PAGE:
As a lecturer in the School of MACE, my work routine is very much organised around the academic year. From my office in the Pariser building I have observed the ebb and flow of the student population for several years now. Between September and June the campus is a hive of activity; students and staff striding purposefully across North Campus, huge numbers of emails, frequent visitors to the office, teaching and marking deadlines to meet. And then shortly after the end of June everything calms down, time seems to slow, and Sackville Street empties as the majority of the student population (excepting Management of Projects and postgraduate research students, of course) leaves Manchester to enjoy the summer break. You might be forgiven for thinking that lecturers too enjoy an extended summer holiday – at least this is what much of the general population seems to believe. Continue reading Is it Welcome Week already ?
Long before I threw caution to the wind and (as a mum with 2 small children) began my part-time PhD my Professor Andy Gale (@AndrewWGale) gave me a very wise piece of advice “Don’t be afraid of a PhD, it’s really just a project”. As a new academic who had previously enjoyed a career as a project manager in industry (and one whose last serious academic study had been 10 years previously) I found these words both reassuring and encouraging. Now that I am entering the 3rd year of my part-time PhD I want to reflect on the similarities between a PhD and a project and offer some tips on how to use the tools and techniques of project management to make sustained progress in a research degree. I will share these lessons in two successive blog posts as there is a lot to cover – Happy reading!
Continue reading A PhD as a project
Uncertainty: A concept that is rich, evocative and loaded with meaning. Uncertainty can conjure up fear and trepidation, or alert one to future opportunities to be explored, depending on the perspective taken. An entrepreneur may look favourably on uncertainties within a particular market from which he can exploit and profit. In contrast a middle manager may fear the consequences of an uncertain future generated by an organisational restructure. What is clear from these two examples is that “uncertainty” is neither a simple nor a neutral term. Continue reading Reflections on uncertainty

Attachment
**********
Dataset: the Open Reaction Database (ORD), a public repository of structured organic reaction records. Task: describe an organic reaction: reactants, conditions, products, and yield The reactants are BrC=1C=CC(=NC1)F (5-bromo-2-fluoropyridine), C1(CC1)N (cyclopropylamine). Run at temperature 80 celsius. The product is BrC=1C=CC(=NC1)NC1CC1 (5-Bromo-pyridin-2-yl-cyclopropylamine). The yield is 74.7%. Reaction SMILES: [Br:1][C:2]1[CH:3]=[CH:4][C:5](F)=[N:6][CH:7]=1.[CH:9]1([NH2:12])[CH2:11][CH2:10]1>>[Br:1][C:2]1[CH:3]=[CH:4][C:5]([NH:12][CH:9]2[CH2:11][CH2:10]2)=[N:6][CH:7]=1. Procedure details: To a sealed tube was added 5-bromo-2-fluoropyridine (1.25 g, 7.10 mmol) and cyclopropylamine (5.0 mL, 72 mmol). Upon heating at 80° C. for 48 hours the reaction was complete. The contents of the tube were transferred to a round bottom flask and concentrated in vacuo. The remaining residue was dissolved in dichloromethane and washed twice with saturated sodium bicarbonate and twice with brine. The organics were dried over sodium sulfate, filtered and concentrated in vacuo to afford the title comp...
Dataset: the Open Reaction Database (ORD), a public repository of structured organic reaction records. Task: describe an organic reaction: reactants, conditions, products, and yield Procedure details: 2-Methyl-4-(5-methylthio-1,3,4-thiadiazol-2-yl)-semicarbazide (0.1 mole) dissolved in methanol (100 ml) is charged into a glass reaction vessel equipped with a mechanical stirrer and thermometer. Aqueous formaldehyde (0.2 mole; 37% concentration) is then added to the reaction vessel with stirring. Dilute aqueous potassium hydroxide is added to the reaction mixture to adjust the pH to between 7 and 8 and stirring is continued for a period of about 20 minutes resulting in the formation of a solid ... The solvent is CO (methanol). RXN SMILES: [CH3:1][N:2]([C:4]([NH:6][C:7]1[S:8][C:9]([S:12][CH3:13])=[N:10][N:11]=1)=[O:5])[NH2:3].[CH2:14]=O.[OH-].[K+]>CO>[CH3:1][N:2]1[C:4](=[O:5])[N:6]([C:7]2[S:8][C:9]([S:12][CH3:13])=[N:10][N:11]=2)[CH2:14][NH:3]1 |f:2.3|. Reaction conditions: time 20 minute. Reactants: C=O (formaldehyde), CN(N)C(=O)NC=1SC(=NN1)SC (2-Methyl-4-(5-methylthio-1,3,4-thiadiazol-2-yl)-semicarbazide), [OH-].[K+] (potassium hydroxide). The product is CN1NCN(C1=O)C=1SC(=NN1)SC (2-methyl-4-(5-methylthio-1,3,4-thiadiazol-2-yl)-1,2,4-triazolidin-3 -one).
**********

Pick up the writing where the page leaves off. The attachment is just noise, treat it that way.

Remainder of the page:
This week I attended the PMI Global Congress in Istanbul. It was the first conference I have been to since I became an avid user of the social networking site Twitter and it struck me that with continuous wifi access to Twitter by smartphone, tablet or lap-top you are in effect attending two conferences simultaneously – the live face- to-face conference track and the virtual social media enabled one. This richness of experience brings benefits and presents a number of challenges for both speakers and attendees: Continue reading Parallel Tracks: First reflections on the use of twitter at conferences
I have been teaching part-time masters students in project management for a number of years now and have always been impressed by the dedication that delegates have to the course and the associated challenges of completing assignments whilst holding down a full time demanding professional role as a project manager. To date however this has been admiration from afar, with no real conception of the reality of life as a part-time student. I have been fortunate in that all my academic studies to date both undergraduate and masters level, have been of the full-time variety, completed at a time of my life before real responsibility in the form of husband and children arrived. Continue reading The challenges of the part-time student